Are you thinking of getting a divorce and want to know what the process is like? If you live in Brisbane or North Brisbane there are five key steps in the divorce process you should know about, and it’s important that you understand what each one entails before you get a divorce. This includes filing for divorce, property settlement, and managing co-parenting after separation. You should also seek legal help when you get a divorce, especially if you’ve got children and joint property.
The Federal Circuit Court of Australia has the jurisdiction to deal with divorces under the Family Law Act 1975. When granting a divorce, the Court doesn’t consider the reasons for the divorce but simply recognises that the marriage has ended due to a breakdown and the parties will not get back together.
If you have children under 18 years of age, the Court will only grant a divorce if you’ve made proper arrangements for them.
In Australia, you can apply for a divorce if you and/or your spouse meet one of the following criteria:
If you married overseas and want to get a divorce in Australia, either you or your spouse must also meet the above criteria. You also need to give the Court a copy of your marriage certificate. If it isn’t in English, you should file an English translation of it, as well as an affidavit from the translator.
When applying for a divorce, you’ll need to prove to the Court that you’ve lived separately and apart from your spouse for at least one year and that you won’t resume married life. You can, however, be separated and still live in the same house – this is also known as being separated under one roof.
You and your spouse can be separated but continue to live in the same house one year before applying for divorce. You’ll have to prove to the Court that you were separated during this time. You can find more information about this in the publication ‘Separated but living under one roof’.
The filing fee for a divorce application is $865. If you’re experiencing financial hardship or hold certain government concession cards, you may be eligible for a fee reduction. If so, you only have to pay $290.
You should file a counselling certificate. You’ll have to attend counselling to get the certificate. Contact the Family Relationship Advice Line on 1800 050 321 to arrange counselling, or Relationships Australia on 1300 364 277. If you can’t attend counselling with your spouse, you should file an affidavit. You and your spouse should also have been separated for at least one year before applying for a divorce.
The granting of a divorce doesn’t determine issues of property distribution or arrangements for children. For more information, please refer to ‘Property and Asset Settlement’, ‘Child Custody’, and ‘Co-parenting/Managing Separation with Children’ below.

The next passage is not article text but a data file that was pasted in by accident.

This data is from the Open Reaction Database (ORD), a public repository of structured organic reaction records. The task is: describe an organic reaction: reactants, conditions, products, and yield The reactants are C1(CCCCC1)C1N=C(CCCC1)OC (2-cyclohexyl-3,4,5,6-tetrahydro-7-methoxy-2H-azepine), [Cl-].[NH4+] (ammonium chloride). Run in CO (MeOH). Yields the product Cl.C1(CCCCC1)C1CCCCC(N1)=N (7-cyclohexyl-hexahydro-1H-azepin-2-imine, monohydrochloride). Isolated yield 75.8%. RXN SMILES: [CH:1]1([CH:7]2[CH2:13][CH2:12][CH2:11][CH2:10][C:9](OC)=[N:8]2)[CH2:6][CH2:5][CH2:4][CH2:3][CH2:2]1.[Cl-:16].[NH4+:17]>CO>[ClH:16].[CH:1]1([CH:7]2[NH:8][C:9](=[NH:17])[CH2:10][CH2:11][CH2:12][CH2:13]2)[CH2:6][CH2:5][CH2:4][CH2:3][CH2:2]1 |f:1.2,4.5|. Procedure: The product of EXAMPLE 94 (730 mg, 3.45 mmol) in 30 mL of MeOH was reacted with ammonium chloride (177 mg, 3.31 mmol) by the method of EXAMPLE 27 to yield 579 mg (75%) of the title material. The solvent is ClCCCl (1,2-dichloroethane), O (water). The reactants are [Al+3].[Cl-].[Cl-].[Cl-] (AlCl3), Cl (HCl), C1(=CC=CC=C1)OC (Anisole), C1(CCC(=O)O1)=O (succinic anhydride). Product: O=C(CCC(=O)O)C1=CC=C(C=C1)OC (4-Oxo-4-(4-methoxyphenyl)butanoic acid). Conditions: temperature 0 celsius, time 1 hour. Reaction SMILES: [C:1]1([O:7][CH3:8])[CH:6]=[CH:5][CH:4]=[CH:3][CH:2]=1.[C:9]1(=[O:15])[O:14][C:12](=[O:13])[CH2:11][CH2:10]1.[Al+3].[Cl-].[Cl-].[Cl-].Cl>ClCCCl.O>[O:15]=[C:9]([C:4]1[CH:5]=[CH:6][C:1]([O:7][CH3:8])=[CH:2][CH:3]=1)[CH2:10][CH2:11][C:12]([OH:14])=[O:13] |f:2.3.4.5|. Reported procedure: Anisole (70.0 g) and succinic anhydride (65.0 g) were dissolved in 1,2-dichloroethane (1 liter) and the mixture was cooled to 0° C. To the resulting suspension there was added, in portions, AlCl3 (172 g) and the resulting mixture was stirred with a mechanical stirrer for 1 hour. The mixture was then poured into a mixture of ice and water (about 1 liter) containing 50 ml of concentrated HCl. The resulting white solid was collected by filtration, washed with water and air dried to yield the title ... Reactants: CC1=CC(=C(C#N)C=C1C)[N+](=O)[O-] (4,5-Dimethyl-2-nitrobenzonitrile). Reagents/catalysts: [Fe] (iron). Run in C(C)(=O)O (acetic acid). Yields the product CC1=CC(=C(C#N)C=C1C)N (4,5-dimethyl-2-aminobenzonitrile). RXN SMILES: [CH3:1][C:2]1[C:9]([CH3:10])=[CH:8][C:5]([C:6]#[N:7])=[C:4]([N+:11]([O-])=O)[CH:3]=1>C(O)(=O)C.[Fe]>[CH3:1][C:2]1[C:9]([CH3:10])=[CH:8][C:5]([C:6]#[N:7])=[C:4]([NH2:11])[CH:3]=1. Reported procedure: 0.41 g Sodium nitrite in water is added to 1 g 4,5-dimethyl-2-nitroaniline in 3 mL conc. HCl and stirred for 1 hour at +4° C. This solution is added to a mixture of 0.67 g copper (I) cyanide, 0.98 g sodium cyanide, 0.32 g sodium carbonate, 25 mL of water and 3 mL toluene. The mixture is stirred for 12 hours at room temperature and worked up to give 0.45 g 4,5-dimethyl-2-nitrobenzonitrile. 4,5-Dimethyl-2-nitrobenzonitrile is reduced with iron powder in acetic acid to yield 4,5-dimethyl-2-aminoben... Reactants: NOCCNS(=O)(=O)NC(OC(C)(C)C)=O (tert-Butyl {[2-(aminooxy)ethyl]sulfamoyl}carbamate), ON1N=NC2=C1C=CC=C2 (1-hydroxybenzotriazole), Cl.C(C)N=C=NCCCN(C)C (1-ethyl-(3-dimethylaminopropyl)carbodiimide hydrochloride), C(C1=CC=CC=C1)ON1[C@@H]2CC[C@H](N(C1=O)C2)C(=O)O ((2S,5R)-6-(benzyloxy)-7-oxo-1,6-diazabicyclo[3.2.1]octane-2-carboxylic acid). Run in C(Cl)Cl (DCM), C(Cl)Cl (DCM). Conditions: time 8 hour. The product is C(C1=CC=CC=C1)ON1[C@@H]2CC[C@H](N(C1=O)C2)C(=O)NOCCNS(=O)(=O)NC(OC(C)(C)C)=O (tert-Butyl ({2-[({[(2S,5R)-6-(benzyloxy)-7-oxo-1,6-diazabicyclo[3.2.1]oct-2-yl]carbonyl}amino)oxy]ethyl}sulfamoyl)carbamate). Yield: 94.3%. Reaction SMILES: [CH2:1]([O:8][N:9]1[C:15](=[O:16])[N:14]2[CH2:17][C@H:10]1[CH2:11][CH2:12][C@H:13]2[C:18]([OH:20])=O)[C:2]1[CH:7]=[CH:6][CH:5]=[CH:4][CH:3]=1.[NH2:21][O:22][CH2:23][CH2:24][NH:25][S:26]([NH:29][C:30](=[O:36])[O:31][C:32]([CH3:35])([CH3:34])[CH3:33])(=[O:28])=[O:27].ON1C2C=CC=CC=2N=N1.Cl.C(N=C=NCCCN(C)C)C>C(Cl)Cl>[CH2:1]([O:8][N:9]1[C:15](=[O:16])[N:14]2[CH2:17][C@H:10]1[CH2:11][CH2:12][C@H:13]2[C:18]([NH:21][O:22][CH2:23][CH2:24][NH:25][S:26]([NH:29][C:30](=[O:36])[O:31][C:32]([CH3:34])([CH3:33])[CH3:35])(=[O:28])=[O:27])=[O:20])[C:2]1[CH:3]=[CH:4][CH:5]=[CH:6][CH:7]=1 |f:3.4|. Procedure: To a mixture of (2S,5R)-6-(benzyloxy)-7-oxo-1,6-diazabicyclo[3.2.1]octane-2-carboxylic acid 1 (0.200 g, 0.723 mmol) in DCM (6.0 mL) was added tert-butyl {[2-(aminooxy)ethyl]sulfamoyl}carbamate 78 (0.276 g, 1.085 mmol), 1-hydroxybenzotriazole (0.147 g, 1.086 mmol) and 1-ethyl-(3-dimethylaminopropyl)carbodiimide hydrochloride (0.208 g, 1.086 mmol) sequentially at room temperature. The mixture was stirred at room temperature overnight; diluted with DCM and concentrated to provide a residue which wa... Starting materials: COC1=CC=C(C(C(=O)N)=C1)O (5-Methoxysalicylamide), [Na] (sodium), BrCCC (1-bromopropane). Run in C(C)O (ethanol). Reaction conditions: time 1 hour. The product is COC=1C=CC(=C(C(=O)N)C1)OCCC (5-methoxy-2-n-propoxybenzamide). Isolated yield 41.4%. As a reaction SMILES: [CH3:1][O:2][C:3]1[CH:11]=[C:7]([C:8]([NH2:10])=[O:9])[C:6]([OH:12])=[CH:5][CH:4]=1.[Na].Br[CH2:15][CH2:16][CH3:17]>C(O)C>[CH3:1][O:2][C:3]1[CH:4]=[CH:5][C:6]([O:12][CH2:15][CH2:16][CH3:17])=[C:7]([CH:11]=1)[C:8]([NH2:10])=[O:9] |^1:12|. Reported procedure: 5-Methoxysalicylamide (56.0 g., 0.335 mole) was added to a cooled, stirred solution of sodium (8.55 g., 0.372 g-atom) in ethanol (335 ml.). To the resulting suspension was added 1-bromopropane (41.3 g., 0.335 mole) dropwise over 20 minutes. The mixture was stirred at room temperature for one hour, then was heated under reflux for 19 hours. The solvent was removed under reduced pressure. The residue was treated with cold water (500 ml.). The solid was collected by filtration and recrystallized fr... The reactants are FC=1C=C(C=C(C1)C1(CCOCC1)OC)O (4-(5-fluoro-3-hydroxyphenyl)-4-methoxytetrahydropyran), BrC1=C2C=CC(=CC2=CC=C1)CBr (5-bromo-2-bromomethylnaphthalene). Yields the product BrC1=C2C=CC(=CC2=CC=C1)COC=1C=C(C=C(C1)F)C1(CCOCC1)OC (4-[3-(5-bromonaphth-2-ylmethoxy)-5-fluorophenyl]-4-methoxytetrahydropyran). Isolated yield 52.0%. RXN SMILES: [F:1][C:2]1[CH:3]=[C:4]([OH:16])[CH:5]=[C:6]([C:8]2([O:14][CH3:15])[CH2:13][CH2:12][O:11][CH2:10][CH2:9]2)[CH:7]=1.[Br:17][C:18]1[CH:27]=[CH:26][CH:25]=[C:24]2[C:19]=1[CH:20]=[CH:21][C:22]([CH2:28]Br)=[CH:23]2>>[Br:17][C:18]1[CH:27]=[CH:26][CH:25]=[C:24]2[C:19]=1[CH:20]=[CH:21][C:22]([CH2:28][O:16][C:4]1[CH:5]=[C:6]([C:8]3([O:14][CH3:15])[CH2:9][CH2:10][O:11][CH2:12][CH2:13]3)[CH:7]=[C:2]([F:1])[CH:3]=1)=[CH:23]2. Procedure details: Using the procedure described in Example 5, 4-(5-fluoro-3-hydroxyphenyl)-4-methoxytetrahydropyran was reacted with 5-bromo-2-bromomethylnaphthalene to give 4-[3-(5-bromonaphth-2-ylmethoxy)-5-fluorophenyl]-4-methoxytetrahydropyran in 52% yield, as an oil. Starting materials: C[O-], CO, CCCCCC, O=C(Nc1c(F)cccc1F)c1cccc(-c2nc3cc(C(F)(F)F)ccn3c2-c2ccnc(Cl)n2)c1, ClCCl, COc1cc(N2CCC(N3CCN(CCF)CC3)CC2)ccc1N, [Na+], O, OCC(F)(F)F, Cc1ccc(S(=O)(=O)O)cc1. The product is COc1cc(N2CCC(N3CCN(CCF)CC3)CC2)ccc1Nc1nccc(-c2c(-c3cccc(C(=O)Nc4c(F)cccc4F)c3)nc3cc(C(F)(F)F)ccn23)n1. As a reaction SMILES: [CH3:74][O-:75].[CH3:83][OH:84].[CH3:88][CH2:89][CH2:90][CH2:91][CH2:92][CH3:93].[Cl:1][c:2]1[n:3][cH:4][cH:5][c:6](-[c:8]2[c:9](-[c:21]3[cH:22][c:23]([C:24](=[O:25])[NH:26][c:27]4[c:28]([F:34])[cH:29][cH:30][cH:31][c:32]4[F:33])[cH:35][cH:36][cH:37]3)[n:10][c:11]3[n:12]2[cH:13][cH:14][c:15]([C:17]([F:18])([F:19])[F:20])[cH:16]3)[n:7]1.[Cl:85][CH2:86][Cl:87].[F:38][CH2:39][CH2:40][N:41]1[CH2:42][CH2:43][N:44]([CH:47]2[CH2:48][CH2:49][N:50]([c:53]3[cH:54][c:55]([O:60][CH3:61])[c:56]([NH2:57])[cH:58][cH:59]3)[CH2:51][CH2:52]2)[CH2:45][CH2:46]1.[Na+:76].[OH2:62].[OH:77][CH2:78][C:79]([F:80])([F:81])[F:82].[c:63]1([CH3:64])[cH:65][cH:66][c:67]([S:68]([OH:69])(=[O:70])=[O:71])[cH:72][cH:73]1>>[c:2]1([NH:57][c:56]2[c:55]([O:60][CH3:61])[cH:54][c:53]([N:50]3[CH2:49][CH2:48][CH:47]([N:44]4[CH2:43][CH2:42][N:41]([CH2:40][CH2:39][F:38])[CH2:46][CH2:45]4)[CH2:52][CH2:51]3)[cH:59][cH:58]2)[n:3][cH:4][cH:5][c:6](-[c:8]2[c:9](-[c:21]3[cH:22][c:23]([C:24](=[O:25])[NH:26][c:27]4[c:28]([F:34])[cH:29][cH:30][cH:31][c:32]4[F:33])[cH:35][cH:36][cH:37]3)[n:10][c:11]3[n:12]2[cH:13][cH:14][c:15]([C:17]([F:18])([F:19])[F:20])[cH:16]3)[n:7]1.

If you took your spouse’s surname when you got married, you can revert to your maiden name or former following a divorce or separation.
If you were married in Australia, you should contact every organisation you have a personal account with to change your family name. You also have to provide proof of the name change, including the following:
If you were born and/or married overseas and legally changed your family name to your spouse’s with the Registry of Births, Deaths and Marriages, you’ll have to legally change your name again with them.
If you were married in Australia, you’re entitled to be known by your maiden name regardless of your marital status. You simply need to prove the link between your married and maiden names with your marriage and birth certificates.
Here are some organisations, governments, banks, and councils you’ll need to notify when you change your name and address after a divorce: They are all clickable links straight to the people you need to notify. We hope this helps you in these chaotic times.
You can easily and quickly notify organisations of your new name using a personalised name change kit.
When your marriage is over, the financial ties between you and your ex should be finalised. For example, if you have a joint property, you should decide what happens to the house. You can either sell it or stay in it and your ex moves out.
When you make a claim for property settlement, the Court will look at the property at the date of proceedings and at the date of Trial if it makes it all the way through the Court process. This means property, assets, and debt acquired after separation by either party will be brought into the property pool.
The property settlement process should start soon after you divorce or separate from your spouse. At Journey Family Lawyers, we usually start the process by advising you of your entitlements. Then with your instructions, we’ll draft a letter to send to your ex partner to try to reach an agreement without having to go to Court. If an agreement can’t be reached, we recommend mediation between you and your ex partner. If there’s little chance of mediation succeeding, however, Court proceedings will commence and mediation can follow.